As our marketing firm grows, I'm looking for strategic advice on how to offer clients an "Agency of Record" relationship. What tips can you provide?

I'm looking to schedule a call with various mentors after reviewing initial answers and expertise. Thanks for your time -


My very first job out of college (a loooooooong time ago). Was working in a boutique marketing and public relations firm. They hired me to do just that, get new clients and develop the business so that we were the agency of record or on "retainers".

It's funny how many firms don't want an in house team but want the flexibility and accessibility of one. By offering them the access of a dedicated account manager and setting realistic expectations of what they are REALLY in need of, the task of finding these strategic partnerships can be easier than you think.

The first thing you have to do is build your relationships though. It sounds easy enough, but going in to make a sale wreaks of desperation and ulterior motives. If you want to be a firms' go-to on-demand agency you must be valued as not only the expert in the field but the trusted advisors that they need before and while they make moves.

Pricing points also play a factor, but without knowing more about your business Od be hard-pressed to offer any advice on this topic. I'd love to speak more with you about the size of your firm, the direction it's going and what percentage of the business you actually want to devote towards your larger secured contracts versus the freedom of project work. Keep in mind, the balance must always be there in case one falls away down the road. Good luck!

Answered 9 years ago

I'm happy to help. I consult with other agencies and help build this type of relationship.

I would encourage you to become the trusted advisor, not solely the Agency of Record.

In my experience, the AoR locks the client into an exclusive working relationship. This immediately puts the client and agency in competing interests, rather than complimentary partnership.

Rather, focus on the relationship with the client. My longest clients have been out of contract for years and years, but our working relationship continues as a result of the value provided.

I'm happy to field your questions on a call,

Answered 9 years ago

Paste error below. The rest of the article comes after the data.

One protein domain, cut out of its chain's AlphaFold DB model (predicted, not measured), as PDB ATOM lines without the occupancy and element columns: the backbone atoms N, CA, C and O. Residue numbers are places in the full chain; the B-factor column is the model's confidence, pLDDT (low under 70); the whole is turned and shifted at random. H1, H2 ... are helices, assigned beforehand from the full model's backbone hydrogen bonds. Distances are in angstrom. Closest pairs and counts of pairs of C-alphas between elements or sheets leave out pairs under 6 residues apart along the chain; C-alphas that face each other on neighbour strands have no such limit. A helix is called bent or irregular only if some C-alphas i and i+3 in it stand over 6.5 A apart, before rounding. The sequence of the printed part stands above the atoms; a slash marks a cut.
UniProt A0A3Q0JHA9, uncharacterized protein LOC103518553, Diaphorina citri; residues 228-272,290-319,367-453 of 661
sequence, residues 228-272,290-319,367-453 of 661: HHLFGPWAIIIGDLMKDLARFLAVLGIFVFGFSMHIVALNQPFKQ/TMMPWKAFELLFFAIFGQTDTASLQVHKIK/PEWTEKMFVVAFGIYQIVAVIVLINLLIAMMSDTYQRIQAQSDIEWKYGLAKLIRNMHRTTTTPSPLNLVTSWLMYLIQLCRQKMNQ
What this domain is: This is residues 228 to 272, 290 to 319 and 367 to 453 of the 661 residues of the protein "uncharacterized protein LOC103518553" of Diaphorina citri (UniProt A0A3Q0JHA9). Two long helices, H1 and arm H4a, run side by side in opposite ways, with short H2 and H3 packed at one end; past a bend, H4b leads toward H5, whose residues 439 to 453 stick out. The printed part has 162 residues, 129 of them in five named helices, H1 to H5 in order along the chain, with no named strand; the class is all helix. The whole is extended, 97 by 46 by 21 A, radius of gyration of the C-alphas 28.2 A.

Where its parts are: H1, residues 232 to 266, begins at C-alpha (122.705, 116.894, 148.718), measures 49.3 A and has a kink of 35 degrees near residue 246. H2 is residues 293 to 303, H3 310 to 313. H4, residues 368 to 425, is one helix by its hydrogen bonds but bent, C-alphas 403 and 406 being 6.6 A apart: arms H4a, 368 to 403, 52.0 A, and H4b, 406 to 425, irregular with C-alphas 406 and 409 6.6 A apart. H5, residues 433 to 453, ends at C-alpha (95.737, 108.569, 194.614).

I used to run a small marketing agency, and selling monthly retainers is incredibly important to keep cash-flow and growth steady, so you're on the right track.

Step 1 in selling an AoR type of relationship is to pitch the retainer to warm leads only, so get your foot in the door before trying to ask the client to commit to an annual contract.

The best foot-in-the-door offers are usually website audits and/or marketing strategies. They are small and don't require a lot of red tape to get approved, and they let you start dating before you get married (so to speak) to start building a relationship.

Step 2 - Once the starter project is complete, you should have built a rapport with the client and they should trust you by now. The audit or strategy you performed should include high level recommendations on what the client should be doing/changing to get results.

At this point you can pitch an agency of record relationship to stress the key benefits to the client. A monthly retainer will:

* Allow your agency to generate better results because you'll be able to measure and improve your tactics

* Let them budget and manage their own cash flow easier

* Get priority service because you're blocking off time for them every month.

You can also say that it's your policy to only take on retainers where there's a 6 month minimum commitment in place.

Step 3 - Execute the hell out of your retainer and work your ass off to make sure you get the clients the results you sold them by the end of the contract. This will increase the likelihood they'll keep using your agency and recommend you to their peers.

I wrote a post about selling retainers:

Host a weekly agency podcast:

And offer free proposal templates for agencies:

Book a call if you want to chat further.


Answered 9 years ago

A client who wants an AOR relationship should first be able afford one. These clients want small and ad-hoc projects handled professionally, along with their overall strategic marketing program. Clients are looking for an overall reduction in fees or discount from hiring consultants and a firm without an AOR agreement in place. And, hopefully better or more consistent service because the AOR is in place.

Answered 9 years ago

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